“Outside, in front of the chalet a road went up the mountain. The road climbed steadily through the forest and up and around the mountain to where there were meadows, and barns and cabins in the meadows at the edge of the woods looking across the valley.”
Ernest Hemingway describes his route through the Italian Dolomites in ‘A Farewell to Arms’, one of the most acclaimed depictions of love and war, light and darkness, ever captured on the page.
The novel is based on the American author’s experiences as an ambulance driver on the Italian Front during the First World War. Hemingway’s services often required him to travel to the front, which ran across the peaks of the stunning Val di Fassa, from the Marmolada, the highest peak in the Dolomites, to Costabella, Juribrutto and Cima Bocche.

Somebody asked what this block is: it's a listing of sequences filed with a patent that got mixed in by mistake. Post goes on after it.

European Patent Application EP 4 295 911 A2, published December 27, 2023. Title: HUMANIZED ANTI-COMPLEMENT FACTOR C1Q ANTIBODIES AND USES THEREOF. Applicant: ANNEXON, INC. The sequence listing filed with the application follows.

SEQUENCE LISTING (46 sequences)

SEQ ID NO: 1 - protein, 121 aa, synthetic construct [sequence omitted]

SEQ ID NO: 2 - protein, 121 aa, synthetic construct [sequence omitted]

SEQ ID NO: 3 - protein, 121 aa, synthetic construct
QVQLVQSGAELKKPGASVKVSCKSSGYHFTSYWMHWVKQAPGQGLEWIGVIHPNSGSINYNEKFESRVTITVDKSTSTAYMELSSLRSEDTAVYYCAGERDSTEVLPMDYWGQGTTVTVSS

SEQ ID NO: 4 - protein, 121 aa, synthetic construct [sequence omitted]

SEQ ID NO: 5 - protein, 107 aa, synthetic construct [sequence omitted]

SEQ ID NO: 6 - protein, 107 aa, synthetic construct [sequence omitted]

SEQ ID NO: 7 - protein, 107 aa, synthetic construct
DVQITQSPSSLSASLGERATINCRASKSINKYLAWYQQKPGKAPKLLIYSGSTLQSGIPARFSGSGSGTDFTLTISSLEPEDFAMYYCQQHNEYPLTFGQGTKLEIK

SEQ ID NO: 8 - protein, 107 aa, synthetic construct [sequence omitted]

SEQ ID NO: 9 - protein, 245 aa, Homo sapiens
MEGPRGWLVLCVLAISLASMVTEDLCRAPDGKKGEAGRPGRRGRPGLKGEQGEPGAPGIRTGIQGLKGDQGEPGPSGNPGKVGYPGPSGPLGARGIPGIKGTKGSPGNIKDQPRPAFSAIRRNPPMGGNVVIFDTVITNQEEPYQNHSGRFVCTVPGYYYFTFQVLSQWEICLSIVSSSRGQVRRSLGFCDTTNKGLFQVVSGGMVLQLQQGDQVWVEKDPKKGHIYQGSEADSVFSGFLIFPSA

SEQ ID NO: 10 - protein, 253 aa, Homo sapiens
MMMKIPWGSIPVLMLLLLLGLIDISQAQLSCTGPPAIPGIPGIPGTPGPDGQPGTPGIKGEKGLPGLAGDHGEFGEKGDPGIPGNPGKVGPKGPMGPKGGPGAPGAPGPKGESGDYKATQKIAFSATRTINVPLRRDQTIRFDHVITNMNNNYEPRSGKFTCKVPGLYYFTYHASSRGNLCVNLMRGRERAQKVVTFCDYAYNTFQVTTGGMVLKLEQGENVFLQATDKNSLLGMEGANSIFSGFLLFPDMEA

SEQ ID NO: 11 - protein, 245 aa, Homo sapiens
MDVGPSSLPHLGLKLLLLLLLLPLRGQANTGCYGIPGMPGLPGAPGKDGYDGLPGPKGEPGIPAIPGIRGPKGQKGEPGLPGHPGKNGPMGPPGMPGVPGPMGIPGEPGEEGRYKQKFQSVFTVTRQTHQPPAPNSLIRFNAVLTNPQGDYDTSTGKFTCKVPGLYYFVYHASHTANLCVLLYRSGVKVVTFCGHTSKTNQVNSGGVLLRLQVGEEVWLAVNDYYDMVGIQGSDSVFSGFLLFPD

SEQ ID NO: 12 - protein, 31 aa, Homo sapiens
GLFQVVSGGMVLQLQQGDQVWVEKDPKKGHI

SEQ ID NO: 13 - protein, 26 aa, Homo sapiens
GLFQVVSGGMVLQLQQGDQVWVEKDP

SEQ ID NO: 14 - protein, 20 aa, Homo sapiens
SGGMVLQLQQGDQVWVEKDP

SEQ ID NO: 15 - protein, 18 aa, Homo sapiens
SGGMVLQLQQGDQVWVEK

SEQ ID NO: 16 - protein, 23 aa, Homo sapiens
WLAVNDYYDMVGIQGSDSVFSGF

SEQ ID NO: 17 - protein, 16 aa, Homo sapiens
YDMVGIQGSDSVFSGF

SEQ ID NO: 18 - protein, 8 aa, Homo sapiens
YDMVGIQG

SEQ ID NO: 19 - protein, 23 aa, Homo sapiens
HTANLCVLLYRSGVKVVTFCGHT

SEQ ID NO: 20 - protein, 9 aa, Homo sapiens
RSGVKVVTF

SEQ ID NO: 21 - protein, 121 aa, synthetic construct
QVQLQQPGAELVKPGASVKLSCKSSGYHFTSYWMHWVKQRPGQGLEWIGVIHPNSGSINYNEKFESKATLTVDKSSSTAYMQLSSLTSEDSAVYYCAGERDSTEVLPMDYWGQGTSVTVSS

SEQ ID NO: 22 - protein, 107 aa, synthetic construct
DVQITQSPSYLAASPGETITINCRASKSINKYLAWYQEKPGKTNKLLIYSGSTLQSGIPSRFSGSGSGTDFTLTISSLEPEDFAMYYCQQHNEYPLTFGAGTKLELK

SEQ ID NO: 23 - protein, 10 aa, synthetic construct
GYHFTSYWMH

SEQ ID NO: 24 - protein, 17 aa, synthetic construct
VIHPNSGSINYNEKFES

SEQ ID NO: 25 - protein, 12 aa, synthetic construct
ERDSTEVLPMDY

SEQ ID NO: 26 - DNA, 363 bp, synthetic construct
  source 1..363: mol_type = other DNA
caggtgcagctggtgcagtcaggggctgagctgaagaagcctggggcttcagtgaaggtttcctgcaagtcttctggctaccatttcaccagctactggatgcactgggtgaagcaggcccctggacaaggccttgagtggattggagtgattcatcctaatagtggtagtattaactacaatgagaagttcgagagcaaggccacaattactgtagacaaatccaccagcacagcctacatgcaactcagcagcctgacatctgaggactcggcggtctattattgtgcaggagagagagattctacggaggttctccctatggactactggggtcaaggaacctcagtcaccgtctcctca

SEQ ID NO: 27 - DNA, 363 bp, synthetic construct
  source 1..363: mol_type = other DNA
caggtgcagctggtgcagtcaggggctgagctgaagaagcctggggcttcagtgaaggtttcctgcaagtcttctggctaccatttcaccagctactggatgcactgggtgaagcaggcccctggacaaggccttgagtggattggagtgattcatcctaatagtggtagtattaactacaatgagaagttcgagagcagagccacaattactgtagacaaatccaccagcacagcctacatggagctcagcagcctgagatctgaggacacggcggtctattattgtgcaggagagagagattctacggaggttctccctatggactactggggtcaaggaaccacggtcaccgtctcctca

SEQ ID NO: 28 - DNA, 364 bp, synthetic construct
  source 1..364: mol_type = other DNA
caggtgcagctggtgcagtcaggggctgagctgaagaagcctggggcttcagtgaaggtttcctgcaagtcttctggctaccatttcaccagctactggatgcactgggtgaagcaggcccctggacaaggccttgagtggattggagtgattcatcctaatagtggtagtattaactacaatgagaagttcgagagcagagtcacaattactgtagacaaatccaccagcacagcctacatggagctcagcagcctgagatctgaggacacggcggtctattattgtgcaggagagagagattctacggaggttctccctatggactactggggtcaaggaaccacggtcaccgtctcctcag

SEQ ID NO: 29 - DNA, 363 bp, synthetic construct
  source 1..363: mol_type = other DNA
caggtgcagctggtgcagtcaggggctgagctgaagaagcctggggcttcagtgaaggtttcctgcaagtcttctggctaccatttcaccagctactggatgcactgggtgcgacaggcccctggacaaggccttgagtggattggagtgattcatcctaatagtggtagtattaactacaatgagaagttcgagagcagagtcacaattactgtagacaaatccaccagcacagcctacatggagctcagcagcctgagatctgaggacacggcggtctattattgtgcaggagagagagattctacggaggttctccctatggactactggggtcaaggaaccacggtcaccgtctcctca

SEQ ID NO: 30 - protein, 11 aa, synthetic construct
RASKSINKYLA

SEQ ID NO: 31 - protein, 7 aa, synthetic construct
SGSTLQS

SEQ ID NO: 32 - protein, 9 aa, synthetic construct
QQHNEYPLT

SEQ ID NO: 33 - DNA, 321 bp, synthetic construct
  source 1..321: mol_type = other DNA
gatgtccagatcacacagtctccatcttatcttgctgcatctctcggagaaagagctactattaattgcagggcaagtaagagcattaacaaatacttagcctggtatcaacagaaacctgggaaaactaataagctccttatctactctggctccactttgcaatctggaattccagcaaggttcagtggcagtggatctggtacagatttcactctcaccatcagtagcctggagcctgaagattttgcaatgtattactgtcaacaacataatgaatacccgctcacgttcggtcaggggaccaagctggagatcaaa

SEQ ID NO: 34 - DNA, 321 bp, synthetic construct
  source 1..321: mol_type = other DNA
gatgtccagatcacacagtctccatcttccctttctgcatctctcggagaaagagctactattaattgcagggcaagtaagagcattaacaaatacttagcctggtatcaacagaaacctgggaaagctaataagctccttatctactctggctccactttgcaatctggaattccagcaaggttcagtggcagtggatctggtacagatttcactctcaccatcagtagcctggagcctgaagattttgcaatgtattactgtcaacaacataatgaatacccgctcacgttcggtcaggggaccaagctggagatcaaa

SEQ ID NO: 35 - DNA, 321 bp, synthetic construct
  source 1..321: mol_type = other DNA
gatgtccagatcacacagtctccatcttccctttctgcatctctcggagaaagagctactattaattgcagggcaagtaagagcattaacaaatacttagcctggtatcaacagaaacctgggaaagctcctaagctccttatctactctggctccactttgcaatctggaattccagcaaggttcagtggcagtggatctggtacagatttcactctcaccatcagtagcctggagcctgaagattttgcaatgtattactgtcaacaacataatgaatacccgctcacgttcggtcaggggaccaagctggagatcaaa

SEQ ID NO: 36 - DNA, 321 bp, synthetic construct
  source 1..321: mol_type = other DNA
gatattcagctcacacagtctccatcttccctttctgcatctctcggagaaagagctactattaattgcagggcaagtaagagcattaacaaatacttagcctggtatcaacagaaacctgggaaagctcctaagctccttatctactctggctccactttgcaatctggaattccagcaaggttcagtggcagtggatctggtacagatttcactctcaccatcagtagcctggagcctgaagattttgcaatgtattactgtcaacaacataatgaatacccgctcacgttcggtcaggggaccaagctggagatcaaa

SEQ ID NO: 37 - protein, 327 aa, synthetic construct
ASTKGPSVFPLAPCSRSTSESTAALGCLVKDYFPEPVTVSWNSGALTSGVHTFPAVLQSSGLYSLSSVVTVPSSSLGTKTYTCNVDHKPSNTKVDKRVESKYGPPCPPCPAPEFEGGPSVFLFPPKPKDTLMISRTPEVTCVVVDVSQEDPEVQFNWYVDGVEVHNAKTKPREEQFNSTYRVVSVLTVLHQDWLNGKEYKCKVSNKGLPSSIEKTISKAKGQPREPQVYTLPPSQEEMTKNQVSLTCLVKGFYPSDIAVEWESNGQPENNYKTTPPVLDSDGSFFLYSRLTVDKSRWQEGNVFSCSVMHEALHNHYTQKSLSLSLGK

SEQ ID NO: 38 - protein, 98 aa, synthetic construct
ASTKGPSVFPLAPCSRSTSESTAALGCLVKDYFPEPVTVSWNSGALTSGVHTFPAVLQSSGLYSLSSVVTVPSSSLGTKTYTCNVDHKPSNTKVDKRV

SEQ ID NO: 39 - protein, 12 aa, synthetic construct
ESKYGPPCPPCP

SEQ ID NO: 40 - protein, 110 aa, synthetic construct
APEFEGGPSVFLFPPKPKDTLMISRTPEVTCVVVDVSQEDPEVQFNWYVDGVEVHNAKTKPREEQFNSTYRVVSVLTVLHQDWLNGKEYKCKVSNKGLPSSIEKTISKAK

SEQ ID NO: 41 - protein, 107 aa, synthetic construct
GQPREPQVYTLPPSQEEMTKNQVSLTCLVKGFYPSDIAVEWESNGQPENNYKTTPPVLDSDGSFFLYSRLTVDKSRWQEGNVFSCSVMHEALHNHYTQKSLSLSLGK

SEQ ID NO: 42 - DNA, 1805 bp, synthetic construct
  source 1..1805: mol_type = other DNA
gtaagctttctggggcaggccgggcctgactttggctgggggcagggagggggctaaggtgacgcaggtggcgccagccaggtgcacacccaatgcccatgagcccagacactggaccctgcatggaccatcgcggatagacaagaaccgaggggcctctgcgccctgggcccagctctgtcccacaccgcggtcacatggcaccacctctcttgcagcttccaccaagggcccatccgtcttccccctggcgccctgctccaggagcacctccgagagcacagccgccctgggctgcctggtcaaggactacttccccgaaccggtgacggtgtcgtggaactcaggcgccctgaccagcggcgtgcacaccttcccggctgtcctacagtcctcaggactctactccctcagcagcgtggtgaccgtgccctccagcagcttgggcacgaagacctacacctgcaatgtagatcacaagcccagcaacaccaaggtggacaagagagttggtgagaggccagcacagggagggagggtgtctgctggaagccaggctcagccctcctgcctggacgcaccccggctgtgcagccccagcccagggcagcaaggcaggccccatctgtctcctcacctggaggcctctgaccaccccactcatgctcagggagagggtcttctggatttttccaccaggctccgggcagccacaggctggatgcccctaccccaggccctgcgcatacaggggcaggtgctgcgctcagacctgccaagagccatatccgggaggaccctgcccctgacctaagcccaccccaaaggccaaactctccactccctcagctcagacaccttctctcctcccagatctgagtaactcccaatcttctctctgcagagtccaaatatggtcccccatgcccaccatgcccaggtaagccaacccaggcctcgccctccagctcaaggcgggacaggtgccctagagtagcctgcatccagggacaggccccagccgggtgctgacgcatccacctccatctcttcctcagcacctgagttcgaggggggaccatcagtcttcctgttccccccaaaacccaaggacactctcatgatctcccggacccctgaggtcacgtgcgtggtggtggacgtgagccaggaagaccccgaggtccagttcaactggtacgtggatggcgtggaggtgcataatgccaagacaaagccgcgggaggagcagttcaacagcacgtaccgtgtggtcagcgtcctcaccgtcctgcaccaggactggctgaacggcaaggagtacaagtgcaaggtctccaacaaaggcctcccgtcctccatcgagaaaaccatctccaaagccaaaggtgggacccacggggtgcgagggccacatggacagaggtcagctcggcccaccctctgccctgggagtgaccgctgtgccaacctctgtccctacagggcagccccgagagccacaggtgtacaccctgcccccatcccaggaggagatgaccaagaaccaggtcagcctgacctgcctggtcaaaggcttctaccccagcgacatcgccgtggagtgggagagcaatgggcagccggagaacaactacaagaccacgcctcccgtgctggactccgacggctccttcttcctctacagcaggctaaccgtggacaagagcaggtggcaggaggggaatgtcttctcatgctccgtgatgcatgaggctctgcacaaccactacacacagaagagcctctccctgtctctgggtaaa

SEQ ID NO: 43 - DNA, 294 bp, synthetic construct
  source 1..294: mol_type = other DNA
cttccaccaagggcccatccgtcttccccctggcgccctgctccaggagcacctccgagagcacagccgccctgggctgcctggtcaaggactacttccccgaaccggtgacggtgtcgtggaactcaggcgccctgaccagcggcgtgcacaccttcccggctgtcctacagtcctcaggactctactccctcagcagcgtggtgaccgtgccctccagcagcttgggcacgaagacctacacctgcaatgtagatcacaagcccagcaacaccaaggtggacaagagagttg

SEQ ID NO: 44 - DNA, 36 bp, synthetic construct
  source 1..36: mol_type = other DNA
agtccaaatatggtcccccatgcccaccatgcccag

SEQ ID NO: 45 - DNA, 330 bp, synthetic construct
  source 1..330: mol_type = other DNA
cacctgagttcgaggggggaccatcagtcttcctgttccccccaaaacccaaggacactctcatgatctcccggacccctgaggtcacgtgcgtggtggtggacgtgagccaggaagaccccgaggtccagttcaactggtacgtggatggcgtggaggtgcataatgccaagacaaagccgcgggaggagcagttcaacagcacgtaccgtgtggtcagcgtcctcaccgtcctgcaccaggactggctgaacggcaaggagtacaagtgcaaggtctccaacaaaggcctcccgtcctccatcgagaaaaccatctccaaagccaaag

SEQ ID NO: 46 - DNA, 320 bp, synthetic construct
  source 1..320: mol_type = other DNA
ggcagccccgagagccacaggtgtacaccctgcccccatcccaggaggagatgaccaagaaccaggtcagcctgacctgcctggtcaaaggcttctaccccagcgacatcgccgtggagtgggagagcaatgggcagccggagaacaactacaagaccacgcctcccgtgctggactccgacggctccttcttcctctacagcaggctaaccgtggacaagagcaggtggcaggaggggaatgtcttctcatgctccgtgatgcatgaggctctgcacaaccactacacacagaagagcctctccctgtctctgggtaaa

“We woke one morning and it was snowing,” the book reads. “We stayed in bed with the fire roaring in the stove and watched the snowfall. I went to the window and looked out but could not see across the road. It was blowing and snowing wildly.”